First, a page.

San Francisco is the best place to go for a higher salary and more disposable income after rent, a survey has found.
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In previous years, Zurich has held those top spots, but now San Francisco has risen seven and 21 places in those two categories, respectively, to take the lead.
According to the survey, much of San Francisco’s rise -- as well as similar rises in other U.S. cities -- is because of the success of the U.S. dollar, which has been strengthened in the last 12 months.
“Overall, this shows that the rapid growth of the U.S. tech sector is helping San Fran beat traditional capital cities for incomes,” Deutsche Bank strategists said in the survey. “Whilst its cost of living is increasing each year and rising up the cost rankings on most measures we cover, it still lags major global capitals. In terms of 2-bed rents however, it is only behind Hong Kong.”
However, Zurich did manage to get to take the top spot when it comes to quality of life. The Swiss city beat out Wellington, New Zealand, which was the top city for quality of life last year.
According to the survey, San Francisco also leaped up seven places to the ninth-best city for quality of life.
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Other than Zurich and San Francisco, five other cities were among the top 10 for both the after-rent disposable income and the quality of life categories, including Boston, Wellington, Sydney, Melbourne and Copenhagen.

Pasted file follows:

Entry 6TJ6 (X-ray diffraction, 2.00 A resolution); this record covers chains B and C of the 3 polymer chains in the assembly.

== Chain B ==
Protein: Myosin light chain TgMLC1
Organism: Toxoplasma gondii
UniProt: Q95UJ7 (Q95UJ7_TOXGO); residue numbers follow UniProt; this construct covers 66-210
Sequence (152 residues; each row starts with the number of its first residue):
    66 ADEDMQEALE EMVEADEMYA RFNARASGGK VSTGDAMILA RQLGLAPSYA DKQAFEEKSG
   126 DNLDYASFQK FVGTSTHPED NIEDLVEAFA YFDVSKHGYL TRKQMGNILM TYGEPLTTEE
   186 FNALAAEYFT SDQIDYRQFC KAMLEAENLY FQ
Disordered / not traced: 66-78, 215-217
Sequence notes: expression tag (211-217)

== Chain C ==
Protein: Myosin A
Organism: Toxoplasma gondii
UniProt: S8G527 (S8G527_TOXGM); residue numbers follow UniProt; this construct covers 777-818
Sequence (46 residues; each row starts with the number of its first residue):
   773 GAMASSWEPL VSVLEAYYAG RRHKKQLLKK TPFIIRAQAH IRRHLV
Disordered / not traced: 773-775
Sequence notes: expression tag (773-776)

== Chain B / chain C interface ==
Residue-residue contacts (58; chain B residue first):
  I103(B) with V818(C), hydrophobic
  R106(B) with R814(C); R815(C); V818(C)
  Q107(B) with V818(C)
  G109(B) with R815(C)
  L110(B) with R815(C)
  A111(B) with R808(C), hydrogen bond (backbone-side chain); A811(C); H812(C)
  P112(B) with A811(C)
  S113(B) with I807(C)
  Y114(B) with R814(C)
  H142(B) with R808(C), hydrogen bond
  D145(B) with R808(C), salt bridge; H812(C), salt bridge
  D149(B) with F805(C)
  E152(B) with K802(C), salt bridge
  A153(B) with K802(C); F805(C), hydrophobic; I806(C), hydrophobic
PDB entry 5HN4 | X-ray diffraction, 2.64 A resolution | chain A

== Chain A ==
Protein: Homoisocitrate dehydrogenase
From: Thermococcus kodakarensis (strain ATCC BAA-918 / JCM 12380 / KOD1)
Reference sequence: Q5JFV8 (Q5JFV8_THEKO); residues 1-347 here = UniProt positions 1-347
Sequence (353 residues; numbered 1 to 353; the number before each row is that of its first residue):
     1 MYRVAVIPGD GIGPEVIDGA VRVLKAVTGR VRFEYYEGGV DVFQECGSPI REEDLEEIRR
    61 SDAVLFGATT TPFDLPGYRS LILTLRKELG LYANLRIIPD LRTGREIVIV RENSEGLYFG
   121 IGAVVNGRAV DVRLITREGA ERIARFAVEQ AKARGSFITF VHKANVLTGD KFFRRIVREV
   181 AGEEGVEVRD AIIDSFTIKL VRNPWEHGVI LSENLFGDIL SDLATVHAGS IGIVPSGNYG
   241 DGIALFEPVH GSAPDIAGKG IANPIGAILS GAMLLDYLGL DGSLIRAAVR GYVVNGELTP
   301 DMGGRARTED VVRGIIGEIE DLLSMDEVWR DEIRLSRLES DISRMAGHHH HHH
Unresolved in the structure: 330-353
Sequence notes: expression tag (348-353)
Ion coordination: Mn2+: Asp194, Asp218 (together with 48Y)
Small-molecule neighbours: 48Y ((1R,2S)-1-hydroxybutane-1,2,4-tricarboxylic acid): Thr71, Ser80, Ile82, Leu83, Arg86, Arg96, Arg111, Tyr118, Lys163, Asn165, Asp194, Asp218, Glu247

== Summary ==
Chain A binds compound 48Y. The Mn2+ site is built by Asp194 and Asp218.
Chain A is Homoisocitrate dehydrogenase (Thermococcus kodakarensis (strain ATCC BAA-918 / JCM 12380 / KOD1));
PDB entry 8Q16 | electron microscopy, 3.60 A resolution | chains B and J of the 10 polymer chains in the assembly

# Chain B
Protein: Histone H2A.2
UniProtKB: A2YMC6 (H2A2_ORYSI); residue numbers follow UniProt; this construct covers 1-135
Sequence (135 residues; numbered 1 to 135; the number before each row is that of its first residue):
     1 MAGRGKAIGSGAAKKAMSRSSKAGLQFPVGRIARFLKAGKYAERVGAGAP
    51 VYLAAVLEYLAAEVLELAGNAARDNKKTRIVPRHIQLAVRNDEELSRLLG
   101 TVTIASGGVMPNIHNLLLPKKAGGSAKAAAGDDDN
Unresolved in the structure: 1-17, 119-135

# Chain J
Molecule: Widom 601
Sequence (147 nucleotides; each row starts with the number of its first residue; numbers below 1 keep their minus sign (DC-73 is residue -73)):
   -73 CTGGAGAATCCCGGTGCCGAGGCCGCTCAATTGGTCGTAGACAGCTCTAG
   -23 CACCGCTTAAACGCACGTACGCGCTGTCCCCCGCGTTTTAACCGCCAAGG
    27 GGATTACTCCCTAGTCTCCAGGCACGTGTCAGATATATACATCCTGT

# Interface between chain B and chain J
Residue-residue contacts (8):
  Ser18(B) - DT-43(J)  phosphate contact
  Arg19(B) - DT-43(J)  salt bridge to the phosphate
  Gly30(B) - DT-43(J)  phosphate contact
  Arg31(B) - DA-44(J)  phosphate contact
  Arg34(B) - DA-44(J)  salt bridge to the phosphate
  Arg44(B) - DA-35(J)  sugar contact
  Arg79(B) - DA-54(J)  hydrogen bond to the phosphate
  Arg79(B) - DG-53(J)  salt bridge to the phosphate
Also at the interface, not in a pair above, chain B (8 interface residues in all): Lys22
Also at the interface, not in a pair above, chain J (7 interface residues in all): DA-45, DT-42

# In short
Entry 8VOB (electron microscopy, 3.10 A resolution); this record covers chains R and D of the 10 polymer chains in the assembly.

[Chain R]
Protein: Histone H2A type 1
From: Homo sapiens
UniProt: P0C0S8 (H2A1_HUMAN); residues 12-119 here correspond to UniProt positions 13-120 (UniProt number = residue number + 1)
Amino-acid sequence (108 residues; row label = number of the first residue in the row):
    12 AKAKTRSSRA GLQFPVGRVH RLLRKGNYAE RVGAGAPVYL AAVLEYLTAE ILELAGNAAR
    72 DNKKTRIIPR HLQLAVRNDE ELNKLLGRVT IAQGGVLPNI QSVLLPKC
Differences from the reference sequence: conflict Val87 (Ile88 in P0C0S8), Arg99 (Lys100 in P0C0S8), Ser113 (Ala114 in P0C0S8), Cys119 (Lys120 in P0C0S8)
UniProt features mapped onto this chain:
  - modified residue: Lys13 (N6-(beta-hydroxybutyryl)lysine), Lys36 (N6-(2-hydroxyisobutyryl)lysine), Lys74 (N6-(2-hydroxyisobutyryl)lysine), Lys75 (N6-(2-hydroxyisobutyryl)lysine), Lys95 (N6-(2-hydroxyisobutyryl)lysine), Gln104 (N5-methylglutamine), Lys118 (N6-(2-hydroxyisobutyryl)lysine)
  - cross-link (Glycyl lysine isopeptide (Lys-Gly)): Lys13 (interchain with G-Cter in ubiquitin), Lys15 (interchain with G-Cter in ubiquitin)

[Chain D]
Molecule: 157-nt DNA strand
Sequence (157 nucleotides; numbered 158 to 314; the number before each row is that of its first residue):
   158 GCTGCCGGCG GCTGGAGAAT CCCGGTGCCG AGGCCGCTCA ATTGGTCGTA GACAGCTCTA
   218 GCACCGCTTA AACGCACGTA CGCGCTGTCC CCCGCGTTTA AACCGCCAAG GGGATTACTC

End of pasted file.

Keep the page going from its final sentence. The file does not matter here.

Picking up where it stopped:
However, the surveyors admitted quality of life is a difficult category to judge.
“This quality of life measure is always the most subjective part of this study as different people have vastly different criteria for this,” Deutsche Bank analysts wrote. “Our study is not the definitive guide on the matter but a good starting point for debate.”
This is Deutsche Bank’s eighth annual survey looking at cities from around the world and, in this survey, they specifically looked at how cities have changed over the last five years.
“We’ve added some new cities this year whilst still trying to keep the analysis to cities and countries relevant to global financial markets,” analysts wrote. “We continue to refine our methodology and while it’s impossible to exactly match products and services around the world, we try to ensure as much uniformity as possible and then convert prices back to U.S.D.”